As a part of their national security strategy, the Obama administration advocates for supporting the rights of women and girls globally because, “experience shows that countries are more peaceful and prosperous when women are accorded full and equal rights and opportunity.” President Obama and Secretary Clinton have made empowering women through economic, political, and educational opportunity a priority for the United States and recognize the necessity of these ideals to ensure stability and growth in developing states.
The involvement of women in civil society is becoming increasingly important to understand as new state governments in MENA continue to redefine themselves. The people of MENA through these uprisings are advocating for ideals of liberty, economic freedom, and transparency–but will these principles be applied equally in this region? Many Arab women are extremely involved in these uprisings and especially in grass roots movements. In an area where women are often viewed as being repressed, perhaps this new wave of liberty and freedom also means greater opportunity and involvement for women. In fact, does the success of democratic ideals in this region correlate directly with the education and inclusion of women in the political realm? And, if so, then what is the most effective method of seeking out this environment of empowerment and inclusion.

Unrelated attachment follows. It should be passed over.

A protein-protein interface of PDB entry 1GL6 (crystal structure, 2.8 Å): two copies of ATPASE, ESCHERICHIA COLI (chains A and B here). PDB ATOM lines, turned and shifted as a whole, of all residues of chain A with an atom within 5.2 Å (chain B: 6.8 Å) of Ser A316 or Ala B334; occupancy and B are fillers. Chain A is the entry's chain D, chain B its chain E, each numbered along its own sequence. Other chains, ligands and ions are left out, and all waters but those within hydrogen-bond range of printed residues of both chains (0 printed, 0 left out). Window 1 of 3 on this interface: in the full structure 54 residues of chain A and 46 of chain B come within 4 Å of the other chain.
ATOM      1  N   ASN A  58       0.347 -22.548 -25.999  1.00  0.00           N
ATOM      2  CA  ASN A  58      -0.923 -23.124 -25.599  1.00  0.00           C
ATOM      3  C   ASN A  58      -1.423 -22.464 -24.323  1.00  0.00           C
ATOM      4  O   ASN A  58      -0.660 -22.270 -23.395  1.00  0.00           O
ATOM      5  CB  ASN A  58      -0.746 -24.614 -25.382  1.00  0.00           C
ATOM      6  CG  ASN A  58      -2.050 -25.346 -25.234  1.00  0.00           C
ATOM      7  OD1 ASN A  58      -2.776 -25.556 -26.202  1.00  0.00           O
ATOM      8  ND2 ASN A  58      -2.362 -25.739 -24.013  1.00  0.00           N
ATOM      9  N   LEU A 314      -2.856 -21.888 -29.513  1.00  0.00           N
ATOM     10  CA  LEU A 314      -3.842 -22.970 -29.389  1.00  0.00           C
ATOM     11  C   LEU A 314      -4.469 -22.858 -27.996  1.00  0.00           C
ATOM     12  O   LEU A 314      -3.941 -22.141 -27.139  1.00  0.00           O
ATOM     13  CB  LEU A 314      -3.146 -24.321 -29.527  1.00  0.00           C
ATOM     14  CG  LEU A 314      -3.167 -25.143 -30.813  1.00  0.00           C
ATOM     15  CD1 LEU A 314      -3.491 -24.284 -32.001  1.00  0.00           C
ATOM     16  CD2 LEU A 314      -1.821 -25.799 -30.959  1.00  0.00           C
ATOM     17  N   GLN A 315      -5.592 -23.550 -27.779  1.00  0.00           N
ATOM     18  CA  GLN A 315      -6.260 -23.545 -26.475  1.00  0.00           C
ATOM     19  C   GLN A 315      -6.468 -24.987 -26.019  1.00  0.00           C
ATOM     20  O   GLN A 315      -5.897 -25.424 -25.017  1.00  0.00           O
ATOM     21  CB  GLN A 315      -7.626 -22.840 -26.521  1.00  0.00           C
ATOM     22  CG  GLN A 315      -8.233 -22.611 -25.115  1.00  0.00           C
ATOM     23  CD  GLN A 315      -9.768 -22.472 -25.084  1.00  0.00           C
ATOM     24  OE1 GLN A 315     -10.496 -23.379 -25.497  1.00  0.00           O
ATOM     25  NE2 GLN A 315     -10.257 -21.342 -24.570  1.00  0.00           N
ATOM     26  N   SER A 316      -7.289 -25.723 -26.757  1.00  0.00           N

The U.S. state department has for years supported various programs of encouraging entrepreneurship through micro-credits and other methods for women in areas like Iraq, Afghanistan, and most recently Pakistan. However, perhaps this strategy is not as effective given our end goal of stability and security in the region. It’s important to consider how Arab women view themselves and their role as well. Acknowledging that Arab women is a generalized term and many women in the middle east come from different lifestyles and want different things, the goal is to find a strategy that can positively effect most women in the middle east. A strategy focusing on education and political involvement.
 U.S. National Security Strategy, May 2010. P. 38